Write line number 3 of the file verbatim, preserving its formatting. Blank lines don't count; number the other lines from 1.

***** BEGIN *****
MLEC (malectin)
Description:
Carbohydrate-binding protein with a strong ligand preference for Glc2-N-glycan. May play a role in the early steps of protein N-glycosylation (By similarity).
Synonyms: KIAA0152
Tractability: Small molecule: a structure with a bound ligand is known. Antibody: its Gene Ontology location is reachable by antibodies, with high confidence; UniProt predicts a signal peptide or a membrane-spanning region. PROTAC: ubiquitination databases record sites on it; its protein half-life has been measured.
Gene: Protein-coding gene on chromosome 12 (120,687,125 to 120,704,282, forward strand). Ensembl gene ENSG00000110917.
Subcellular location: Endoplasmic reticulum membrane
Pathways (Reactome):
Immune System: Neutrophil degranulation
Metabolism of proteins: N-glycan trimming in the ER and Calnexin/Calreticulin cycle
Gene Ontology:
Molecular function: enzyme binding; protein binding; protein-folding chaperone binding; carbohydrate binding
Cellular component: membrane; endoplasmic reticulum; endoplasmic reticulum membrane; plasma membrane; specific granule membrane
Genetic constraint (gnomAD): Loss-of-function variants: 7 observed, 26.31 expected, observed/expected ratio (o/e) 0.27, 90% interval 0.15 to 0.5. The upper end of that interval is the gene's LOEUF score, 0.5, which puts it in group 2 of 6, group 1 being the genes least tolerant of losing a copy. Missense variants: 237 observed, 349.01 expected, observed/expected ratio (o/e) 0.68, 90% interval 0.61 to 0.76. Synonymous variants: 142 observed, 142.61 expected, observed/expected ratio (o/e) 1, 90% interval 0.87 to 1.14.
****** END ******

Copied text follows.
Carbohydrate-binding protein with a strong ligand preference for Glc2-N-glycan. May play a role in the early steps of protein N-glycosylation (By similarity).